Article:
Two jurors dismissed from Chauvin trial

Two jurors have been dismissed from the trial of former Minneapolis police officer Derek Chauvin after being re-questioned following the city’s record $27 million civil settlement with the family of George Floyd, the Black man whom Chauvin is charged with killing.

Hennepin County District Attorney Peter Cahill on Tuesday announced that he would reevaluate the seven jurors who were seated before news of the settlement broke Friday.

One of these jurors, a Hispanic man, told the judge Wednesday that the settlement "kind of confirms opinions that I already have,” leading to his dismissal.

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The other juror who was waived said the price tag on the settlement “shocked” him.

“It sent a message that the city of Minneapolis felt something was wrong,” he said. “It kind of swayed me, yes."

At $27 million, the settlement is the largest pretrial settlement in a civil rights wrongful death case in American history.

This leaves the panel with seven members: one multiracial woman, two Black men, two white women and two white men.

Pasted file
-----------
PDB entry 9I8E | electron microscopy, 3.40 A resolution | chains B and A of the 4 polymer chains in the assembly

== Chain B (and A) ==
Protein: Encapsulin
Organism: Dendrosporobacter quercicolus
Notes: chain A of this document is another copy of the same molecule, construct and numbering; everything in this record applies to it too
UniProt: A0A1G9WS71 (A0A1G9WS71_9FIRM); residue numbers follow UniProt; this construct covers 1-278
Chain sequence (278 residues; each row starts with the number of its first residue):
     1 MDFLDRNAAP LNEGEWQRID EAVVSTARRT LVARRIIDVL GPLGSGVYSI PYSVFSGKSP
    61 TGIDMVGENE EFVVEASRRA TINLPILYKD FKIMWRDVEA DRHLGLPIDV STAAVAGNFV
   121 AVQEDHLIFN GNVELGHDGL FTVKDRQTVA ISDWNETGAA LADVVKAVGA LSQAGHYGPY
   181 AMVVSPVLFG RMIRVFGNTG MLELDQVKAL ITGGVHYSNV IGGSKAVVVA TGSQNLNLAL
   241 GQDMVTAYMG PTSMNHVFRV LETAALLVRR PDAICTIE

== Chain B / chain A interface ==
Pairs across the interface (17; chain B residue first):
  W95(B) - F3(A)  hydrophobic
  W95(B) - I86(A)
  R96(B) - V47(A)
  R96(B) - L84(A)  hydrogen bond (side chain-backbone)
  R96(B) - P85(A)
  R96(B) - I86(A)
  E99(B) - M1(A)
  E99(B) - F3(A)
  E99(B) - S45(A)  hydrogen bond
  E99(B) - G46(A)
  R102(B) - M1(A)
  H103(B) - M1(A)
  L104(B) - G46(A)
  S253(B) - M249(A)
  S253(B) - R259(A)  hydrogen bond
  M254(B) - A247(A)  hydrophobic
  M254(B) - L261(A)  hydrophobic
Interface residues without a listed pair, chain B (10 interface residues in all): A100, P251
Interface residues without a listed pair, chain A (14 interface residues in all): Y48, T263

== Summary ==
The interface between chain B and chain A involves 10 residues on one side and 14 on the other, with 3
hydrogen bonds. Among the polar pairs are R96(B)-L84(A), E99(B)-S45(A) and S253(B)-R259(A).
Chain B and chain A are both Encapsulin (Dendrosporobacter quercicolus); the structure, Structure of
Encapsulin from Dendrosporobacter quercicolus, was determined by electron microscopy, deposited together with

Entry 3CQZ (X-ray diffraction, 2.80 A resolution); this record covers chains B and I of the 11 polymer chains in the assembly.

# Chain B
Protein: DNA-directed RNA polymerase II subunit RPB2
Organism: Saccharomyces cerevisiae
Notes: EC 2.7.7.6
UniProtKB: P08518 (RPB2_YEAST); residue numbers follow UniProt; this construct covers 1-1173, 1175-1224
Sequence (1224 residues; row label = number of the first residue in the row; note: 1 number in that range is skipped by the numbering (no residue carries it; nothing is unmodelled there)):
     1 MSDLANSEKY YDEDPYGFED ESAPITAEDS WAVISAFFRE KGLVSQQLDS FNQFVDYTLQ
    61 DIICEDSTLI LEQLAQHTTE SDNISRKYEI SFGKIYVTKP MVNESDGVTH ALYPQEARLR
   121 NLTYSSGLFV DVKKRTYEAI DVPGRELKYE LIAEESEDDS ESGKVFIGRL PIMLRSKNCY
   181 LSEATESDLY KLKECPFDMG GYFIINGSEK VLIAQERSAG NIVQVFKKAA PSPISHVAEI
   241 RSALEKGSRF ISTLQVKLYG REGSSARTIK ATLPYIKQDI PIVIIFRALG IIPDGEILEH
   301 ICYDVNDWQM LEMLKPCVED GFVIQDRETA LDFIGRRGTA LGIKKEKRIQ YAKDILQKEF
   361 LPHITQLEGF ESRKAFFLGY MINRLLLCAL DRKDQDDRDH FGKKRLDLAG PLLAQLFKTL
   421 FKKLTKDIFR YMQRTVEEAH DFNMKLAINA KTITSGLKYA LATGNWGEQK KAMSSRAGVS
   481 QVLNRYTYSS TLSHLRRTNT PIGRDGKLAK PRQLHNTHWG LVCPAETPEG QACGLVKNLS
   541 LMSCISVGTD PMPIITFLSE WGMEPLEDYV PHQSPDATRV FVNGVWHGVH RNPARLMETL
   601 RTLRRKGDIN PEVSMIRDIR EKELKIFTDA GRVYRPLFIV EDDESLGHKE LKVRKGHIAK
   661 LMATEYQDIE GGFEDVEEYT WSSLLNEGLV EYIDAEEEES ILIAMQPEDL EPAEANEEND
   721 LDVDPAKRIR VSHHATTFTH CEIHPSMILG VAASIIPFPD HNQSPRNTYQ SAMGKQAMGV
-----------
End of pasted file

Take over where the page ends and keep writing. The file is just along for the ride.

While jury selection is supposed to continue until the jury has 12 members and 2 alternates, Chauvin’s defense attorney Eric Nelson petitioned Cahill on Monday to have the trial delayed and relocated outside of Minneapolis.

“I am gravely concerned with the news that broke on Friday related to the civil settlement,” Nelson said to Cahill. “The fact that this came in the exact middle of jury selection is perplexing to me, your honor."

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Cahill said that he would rule on the two motions Friday. The judge on Thursday is expected to rule on whether details from Floyd’s 2019 arrest in Minneapolis would be allowed.

Floyd, 46, was pronounced dead at an area hospital on May 25 after Chauvin knelt on his neck for nearly nine minutes, including after he was unconscious. Graphic cellphone footage showed Floyd pleading with Chauvin multiple times, saying that he couldn’t breathe before becoming unresponsive.

Overall, Chauvin faces counts of second-degree murder, third-degree murder and second-degree manslaughter.